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Old 2019-03-07, 11:38 AM   #1
xurbjim
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26er Frame Arrives Today

I'm a little sad that 26 seems to be going away, but I'm glad I'm not too late to the scene to get one. I'm a new learner, can just make it a couple times around a gym.

I have a small stack of 26" Rabbit hole rims in new condition, and from what I've read from other readers, it's a nice alternative size I should probably have around for a unicycle. So I'm starting out with a Surly ExtraTerrestrial 26 on it, as I think it will be an easy first offroad tire to ride. But with availability of Dirt Wizards and Knards on 26, I should have enough options in the next year or two, just using a local brand.

I'm assuming I'll want to move up to a bigger Muni once I get comfortable on this one, then I'll probably get a disc compatible KH27.5 or 29, or a hatchet.

I'm sure at that point, someone else will be starting and will want to use the 26.
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Old 2019-03-07, 07:25 PM   #2
LargeEddie
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ETRTO 559 4EVER! No doubt the time will come when the latest and coolest tires aren't made in that size any more, and maybe that time is even here now. But the installed base is so enormous. It's hard to imagine a time when there won't still be a lot of good tire choices.

It's fun to remember the first time I pumped up the tire on my 26" muni and stood next to it after only riding my little 20" learner and barely even that, and thought, "I'm gonna ride this?" There are only so many of those "What the hell have I gotten myself into?" moments. Enjoy it. Soon enough you won't give it a second thought.
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Old 2019-03-08, 06:10 AM   #3
OneTrackMind
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In some ways the 26 is a Goldilocks uni. As both the largest of the small and the smallest of the large it can be ridden just about anywhere.

I mostly ride mine on suburban streets and footpaths (sidewalks). The 29 and especially the 36 are a bit big among pedestrians and getting under overhanging vegetation. I once did a 50 km ride on the 26 in one afternoon.

The road wheel is a Dominator2 with a Maxxis DTH 26 x 2.15 foldable bead tyre. It has 114 Venture cranks and the whole uni weighs only 5 kg with the KH frame and Freeride saddle. It is fast and very responsive and I can comfortably take on the descents on my routes without a brake.

The muni wheel is a KH 48 mm with an Ardent 26 x 2.5 and 125/150 Moment cranks.

It takes only a couple of minutes to swap the wheels. If I could only have one uni it would be my 26 but i would argue to keep both wheels.
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Old 2019-03-08, 06:51 AM   #4
johnfoss
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Quote:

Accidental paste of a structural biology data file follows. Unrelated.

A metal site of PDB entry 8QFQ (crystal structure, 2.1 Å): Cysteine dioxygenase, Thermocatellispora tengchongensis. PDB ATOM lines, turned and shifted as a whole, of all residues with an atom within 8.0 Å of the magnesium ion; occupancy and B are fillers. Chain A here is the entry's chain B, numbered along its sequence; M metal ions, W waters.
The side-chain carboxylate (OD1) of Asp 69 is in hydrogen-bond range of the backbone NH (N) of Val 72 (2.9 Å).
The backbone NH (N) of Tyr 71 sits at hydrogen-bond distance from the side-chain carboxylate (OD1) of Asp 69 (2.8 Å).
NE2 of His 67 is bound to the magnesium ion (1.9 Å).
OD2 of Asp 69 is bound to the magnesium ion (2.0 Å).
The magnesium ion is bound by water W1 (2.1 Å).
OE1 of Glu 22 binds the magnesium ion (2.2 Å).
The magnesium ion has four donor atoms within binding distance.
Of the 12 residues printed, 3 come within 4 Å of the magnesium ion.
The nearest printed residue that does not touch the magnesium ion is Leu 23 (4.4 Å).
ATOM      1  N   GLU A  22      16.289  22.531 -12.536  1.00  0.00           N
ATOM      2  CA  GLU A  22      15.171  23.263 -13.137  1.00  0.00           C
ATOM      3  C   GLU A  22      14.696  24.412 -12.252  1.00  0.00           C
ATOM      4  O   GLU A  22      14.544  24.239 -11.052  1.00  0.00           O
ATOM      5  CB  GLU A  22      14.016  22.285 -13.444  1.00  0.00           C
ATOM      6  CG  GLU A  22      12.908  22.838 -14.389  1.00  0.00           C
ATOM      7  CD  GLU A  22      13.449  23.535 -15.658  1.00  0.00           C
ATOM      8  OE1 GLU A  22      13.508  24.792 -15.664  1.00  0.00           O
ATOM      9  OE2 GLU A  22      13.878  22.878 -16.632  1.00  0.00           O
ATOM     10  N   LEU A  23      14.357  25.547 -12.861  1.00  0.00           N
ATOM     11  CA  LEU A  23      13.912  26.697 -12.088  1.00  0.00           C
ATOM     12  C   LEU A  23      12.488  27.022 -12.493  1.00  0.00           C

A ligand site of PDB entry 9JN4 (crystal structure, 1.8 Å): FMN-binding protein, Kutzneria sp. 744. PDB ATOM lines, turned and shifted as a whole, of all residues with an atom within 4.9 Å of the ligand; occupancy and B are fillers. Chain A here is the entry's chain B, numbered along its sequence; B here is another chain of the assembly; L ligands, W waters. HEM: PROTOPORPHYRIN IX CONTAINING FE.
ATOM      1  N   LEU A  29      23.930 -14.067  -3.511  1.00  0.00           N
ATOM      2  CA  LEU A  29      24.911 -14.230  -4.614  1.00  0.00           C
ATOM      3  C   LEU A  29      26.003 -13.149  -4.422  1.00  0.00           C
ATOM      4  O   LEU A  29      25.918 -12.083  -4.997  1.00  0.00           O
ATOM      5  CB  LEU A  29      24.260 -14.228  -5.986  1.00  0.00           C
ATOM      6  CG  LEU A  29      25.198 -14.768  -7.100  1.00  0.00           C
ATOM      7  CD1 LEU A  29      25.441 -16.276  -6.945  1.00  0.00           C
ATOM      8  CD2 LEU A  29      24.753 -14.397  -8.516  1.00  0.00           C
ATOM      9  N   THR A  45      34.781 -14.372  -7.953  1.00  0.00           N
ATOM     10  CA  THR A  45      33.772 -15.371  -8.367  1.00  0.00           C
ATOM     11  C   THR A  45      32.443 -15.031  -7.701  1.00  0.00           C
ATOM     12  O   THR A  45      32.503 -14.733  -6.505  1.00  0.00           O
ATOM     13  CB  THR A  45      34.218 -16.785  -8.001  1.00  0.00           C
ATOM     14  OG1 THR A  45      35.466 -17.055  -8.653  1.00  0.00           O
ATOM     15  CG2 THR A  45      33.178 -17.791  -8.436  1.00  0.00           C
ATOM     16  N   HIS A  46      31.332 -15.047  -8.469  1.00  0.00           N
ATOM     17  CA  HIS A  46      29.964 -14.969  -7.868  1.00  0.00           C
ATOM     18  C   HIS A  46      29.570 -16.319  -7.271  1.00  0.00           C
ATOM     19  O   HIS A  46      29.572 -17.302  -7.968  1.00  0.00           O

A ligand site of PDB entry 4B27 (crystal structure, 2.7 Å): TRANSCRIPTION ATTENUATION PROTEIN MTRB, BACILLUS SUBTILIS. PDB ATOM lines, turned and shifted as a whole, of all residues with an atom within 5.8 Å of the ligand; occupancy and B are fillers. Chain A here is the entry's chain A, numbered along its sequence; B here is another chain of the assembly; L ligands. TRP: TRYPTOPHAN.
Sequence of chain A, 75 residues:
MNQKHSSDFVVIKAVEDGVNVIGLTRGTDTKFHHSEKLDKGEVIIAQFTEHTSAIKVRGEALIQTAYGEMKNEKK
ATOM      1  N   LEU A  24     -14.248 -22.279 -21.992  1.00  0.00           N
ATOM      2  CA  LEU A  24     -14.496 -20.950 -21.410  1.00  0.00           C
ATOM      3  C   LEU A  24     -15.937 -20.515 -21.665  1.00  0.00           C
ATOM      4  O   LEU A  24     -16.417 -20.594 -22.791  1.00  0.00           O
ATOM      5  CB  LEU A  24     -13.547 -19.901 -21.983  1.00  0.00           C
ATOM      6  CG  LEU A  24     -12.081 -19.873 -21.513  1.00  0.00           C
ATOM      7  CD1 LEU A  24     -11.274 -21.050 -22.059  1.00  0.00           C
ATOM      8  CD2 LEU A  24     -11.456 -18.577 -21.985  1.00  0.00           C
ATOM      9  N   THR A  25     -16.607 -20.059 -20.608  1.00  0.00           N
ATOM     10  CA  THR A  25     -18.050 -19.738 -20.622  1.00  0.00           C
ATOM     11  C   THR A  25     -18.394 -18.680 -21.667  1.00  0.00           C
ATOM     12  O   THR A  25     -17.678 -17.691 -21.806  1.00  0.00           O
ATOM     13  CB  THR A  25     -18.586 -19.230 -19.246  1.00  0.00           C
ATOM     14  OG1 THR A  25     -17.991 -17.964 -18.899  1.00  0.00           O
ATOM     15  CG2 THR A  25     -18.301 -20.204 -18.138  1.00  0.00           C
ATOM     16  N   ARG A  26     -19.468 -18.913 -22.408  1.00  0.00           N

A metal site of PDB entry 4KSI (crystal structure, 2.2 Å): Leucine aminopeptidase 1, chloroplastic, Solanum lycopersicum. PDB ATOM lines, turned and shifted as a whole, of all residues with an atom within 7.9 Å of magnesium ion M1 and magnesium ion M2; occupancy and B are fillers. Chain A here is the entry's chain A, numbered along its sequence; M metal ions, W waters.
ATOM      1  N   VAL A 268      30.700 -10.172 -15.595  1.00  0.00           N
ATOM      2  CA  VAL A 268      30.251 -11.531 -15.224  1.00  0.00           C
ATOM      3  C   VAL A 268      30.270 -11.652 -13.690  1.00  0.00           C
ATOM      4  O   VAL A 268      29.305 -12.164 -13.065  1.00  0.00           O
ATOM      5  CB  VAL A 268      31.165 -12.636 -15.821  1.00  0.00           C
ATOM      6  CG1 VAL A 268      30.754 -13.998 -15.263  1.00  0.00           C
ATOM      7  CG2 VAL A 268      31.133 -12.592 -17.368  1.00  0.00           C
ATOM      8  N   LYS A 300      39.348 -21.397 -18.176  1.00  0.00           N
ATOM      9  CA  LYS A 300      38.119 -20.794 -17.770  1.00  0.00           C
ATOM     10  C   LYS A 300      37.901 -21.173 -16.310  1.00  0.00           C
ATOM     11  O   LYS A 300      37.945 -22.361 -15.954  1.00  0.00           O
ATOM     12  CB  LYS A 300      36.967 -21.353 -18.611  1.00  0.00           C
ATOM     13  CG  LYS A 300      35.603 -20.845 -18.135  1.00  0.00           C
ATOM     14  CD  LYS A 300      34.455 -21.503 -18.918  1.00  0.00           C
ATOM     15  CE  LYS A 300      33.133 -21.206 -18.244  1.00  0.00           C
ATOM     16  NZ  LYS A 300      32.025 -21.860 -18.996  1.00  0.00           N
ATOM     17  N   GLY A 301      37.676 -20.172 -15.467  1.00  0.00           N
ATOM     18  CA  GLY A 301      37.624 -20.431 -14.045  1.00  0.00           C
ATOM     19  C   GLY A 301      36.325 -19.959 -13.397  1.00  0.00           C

Originally Posted by LargeEddie View Post
...But the installed base is so enormous. It's hard to imagine a time when there won't still be a lot of good tire choices.
We thought the same thing about the Schwinn S7 tires (20 x 1 3/4" and 24 x 1 3/4"). Schwinn was so ubiquitous. Nexe thing you knew, they were nowhere to be found, except on eBay!

Even "regular" 24" tires are really hard to find these days, and there are few choices. By "regular" I mean sizes around 1.75" which used to be the default width for almost all unicycles.

But I imagine this will happen more slowly with 26" tires. It's still a very common size on millions and millions of bikes all over the world.
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Old 2019-03-09, 04:14 AM   #5
Go Uni
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Worry not! 26" tires have a bright and solid future. Unicycling is a specialized sport but bicycles use 26" tires too and bike manufacturers very commonly build casual and recreational bikes with 26" tires to fit just about everybody. True, 26" is where MTB bikes got started and then along came 27.5" and 29" tires for them but that too is a specialty market, as the trend goes, but casual and recreational bikes will be around for a long, long time.
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Old 2019-03-09, 08:36 AM   #6
LargeEddie
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Quote:
Originally Posted by johnfoss View Post
We thought the same thing about the Schwinn S7 tires (20 x 1 3/4" and 24 x 1 3/4"). Schwinn was so ubiquitous. Nexe thing you knew, they were nowhere to be found, except on eBay!
Yeah, tires are weird in that they don't actually forget how to make anything, but someone has to pony up a minimum order to actually get them to make a new batch and that's a big pill to swallow when demand is low.

Quote:
Even "regular" 24" tires are really hard to find these days, and there are few choices. By "regular" I mean sizes around 1.75" which used to be the default width for almost all unicycles.
I just checked out of curiosity and now seems to be a good time for them. Lotsa folks have Diamondback-branded K905 "Crazy Train" (ie, Kenda K-Rad I assume) tires in ETRTO 50-507 pretty cheap, and there lots of other choices--about as good as I remember seeing it. Is 24" BMX enjoying a renaissance?

Maybe we should be stocking up. But I've been happy with the CST Cyclops and I don't remember them not being easy to find. Plenty of 24x4"-ish fat bike tires out there too right now.

Quote:
But I imagine this will happen more slowly with 26" tires. It's still a very common size on millions and millions of bikes all over the world.
For sure, hundred of millions easily. 559 has been incredibly popular! And it seems to help a lot when new bikes are still being made that use a size and replacements are actively stocked, as you point out about the demise of Schwinn and especially the disappearance of franchised Schwinn retail stores.

Prestige tires ($100+ Surly and Schwalbe etc models) are mostly going to be sold in sizes that appeal to riders who are ready to pay that much, which excludes 507 and more and more also 559. Depending on one's tastes, that might be a "can't find any good tires for it" scenario; but jeepers, just with the stock sitting in warehouses right now, I have to think it'll be a while before there's really nothing left to put on the rim.